We spent a couple days in downtown Boston exploring the historical landmarks. So what's this? As soon as we got off the train we saw a crowd gathered for the opening of the very first Primark in the US. This is a huge chain in Europe, and it's landed here now.
We made our way to the southern end of the Freedom Trail. The first site we ran into was the Park Street Church, which has been an active Congregational Church since 1809.
The Massachusetts State House, which is what they call their state capitol, overlooks Boston Common. Samuel Adams and Paul Revere laid the cornerstone in 1795.
Boston Common - cattle once grazed here and British soldiers camped, but now just homeless people camp here.
Wait a minute - I see a Redcoat! Somebody shoot him!
The National Park Service has a terrific brochure on the Freedom Trail. All you have to do is follow the red line. Even I didn't get lost.
The trail then goes back to the Park Street Church and its cemetery. There are lots of old tombstones in the cemeteries around here. This one is from 1690. The winged skull, along with the crossbones, is very common on these old tombstones. It's a symbol of death and mortality that has been used since the medieval period.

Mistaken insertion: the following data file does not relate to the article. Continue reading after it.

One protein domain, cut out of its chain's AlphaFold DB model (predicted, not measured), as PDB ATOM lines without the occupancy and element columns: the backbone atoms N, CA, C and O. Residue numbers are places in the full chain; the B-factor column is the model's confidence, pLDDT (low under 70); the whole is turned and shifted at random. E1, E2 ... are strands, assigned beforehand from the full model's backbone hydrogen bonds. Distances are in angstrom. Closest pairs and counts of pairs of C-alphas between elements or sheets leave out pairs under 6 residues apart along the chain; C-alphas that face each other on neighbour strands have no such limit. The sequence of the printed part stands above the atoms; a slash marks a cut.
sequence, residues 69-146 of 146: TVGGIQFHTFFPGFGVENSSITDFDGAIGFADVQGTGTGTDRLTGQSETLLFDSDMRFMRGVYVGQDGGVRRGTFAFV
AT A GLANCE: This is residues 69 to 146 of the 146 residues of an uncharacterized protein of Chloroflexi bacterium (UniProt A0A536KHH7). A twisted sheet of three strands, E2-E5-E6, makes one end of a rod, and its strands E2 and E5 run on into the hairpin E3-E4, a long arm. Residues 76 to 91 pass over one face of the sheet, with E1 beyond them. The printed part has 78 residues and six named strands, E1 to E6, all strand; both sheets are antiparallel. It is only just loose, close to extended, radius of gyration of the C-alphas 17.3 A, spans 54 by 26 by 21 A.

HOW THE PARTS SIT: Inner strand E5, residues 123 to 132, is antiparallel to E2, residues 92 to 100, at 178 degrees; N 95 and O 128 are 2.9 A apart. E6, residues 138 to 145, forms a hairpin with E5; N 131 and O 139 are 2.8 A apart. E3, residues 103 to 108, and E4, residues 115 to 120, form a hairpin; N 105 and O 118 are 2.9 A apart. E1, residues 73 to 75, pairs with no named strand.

Our next stop was King's Chapel, designed in 1749 for the first Anglican congregation in Boston.
The pews inside are box pews. Each one was owned by a family. They were designed to protect worshipers from winter drafts in the days before central heating.
Next up is the Old South Meeting House, built in 1729. Samuel Adams launched the Boston Tea Party from here in 1773.
Up the street is the Old State House, built in 1713. Just outside is where the Boston Massacre occurred, when British soldiers fired into a crowd of Bostonians in 1770.
Faneuil Hall is the old market building. Market stalls on the first floor service shoppers much as they did in Paul Revere's day.
And speaking of Paul Revere, here's his house, built way back in 1680. Paul's family occupied it from 1770 to 1800.
"One if by land, two if by sea!" On the night of April 18, 1775, two lanterns were hung in this steeple of the Old North Church to warn Charlestown patriots of advancing British soldiers.
The trail then goes across the Charles River
There are two big attractions over on the north side of the river. The first is the USS Constitution, the oldest commissioned warship afloat in the world, launched in 1797.
Unfortunately, it's in dry dock now, undergoing a three-year restoration program. We were allowed on, but just the upper deck.
But at least I got to drive!
The other big attraction is the Bunker Hill Monument, commemorating the Revolution's first major battle.
You can climb the 294 steps to the top -
Where you get a very nice view of Boston and the Harbor.